Time: 6 weeks, Sunday through Saturday
Total study hours: 50 hours
- Fundamentals of Physics I is a general education course designed as an introduction to college physics for students majoring in the biological, environmental, earth, and social sciences, as well as disciplines such as architecture, business, and the humanities. The mathematical techniques used in this course include algebra and trigonometry, but not calculus. The main emphasis of the course is on the fundamentals of Newtonian mechanics and the physics of fluids. The goal of this course is to provide the student with a clear and logical presentation of the basic concepts and principles of physics, and to strengthen concept understanding through a range of interesting applications to the real world, including practical examples that demonstrate the role of physics in other disciplines.
- The Physics of Everyday Phenomena: A Conceptual Introduction to Physics (8th Edition), W. Thomas Griffith and Juliet Brosing.
- Describe and explain how the principles of physics apply to physical situations and everyday applications.
- Complete analytical problems.
- Demonstrate basic understanding and use of the various ways in which scientific information can be communicated (verbally, diagrammatically, graphically and/or mathematically).
This course is worth 100 points and the passing score is 60%.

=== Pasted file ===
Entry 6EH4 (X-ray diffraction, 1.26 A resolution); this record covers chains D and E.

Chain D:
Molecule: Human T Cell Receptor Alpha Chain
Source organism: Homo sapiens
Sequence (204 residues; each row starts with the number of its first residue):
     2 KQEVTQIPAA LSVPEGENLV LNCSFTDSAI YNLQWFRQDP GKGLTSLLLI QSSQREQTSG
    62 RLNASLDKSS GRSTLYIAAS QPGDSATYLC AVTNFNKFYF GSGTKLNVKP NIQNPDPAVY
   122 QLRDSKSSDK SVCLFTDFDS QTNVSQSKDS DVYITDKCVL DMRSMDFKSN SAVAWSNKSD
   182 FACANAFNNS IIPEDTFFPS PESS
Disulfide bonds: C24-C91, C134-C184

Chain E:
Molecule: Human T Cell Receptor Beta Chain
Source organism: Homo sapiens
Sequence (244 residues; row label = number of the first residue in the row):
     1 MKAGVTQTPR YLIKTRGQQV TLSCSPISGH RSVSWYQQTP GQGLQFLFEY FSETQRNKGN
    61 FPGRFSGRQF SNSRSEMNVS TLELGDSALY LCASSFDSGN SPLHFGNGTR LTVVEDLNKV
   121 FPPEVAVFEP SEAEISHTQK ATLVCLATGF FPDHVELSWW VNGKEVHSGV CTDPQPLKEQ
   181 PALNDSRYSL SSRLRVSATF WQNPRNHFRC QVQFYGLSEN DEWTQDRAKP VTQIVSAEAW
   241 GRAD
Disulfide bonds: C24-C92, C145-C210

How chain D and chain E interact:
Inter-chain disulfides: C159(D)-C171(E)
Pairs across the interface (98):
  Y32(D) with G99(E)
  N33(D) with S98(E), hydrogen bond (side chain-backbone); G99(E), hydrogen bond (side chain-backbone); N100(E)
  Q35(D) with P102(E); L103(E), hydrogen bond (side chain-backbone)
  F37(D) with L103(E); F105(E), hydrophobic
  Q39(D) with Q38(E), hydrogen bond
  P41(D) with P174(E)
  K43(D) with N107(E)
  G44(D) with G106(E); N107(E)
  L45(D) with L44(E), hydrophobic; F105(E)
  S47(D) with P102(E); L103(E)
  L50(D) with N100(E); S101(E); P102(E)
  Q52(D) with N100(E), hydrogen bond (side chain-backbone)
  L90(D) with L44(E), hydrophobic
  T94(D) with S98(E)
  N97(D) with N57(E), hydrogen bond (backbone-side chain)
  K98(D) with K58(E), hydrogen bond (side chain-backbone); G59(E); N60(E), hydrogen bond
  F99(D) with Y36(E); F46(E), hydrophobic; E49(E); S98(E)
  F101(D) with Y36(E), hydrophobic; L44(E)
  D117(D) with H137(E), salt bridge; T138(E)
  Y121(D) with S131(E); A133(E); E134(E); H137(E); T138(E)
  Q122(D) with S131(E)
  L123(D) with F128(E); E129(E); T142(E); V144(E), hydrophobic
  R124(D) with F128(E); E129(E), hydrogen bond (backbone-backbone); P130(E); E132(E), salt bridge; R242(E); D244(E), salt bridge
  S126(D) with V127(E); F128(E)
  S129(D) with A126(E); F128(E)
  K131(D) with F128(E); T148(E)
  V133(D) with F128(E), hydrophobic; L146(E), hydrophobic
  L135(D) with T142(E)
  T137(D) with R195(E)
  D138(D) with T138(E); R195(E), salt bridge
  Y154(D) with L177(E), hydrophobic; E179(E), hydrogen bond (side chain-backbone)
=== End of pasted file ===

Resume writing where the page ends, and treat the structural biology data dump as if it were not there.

- Unit Assignments (including Unit Quizzes and Textbook Assignments) --> 40%
- Midterm and Final Exams --> 30%
- Lab Activities and Discussions --> 30% Total = 100%
- 1. Online tests must be completed within a limited time. Students are required to adjust their learning progress by completing the unit and all course contents and online quizzes before the end of the course, including interim and final examinations.
- 2. Attendance and participation are expected. Students with disabilities and special needs should consult with the professor early in the semester.
- 3. Academic Honesty Defining academic misconduct as any act by a student that misrepresents the students’ own academic work or that compromises the academic work of another scholastic misconduct includes (but is not limited to) cheating on assignments or examinations; plagiarizing, i.e. misrepresenting as one’s own work any work done by another; submitting the same paper, or substantially similar papers, to meet the requirements of more than one course without the approval and consent of the instructors concerned; sabotaging another’s work within these general definitions, however, Instructors determine what constitutes academic misconduct in the courses they teach. Students found guilty of academic misconduct in any portion of the academic work face penalties ranging from lowering of their course grade to awarding a grade of F for the entire course.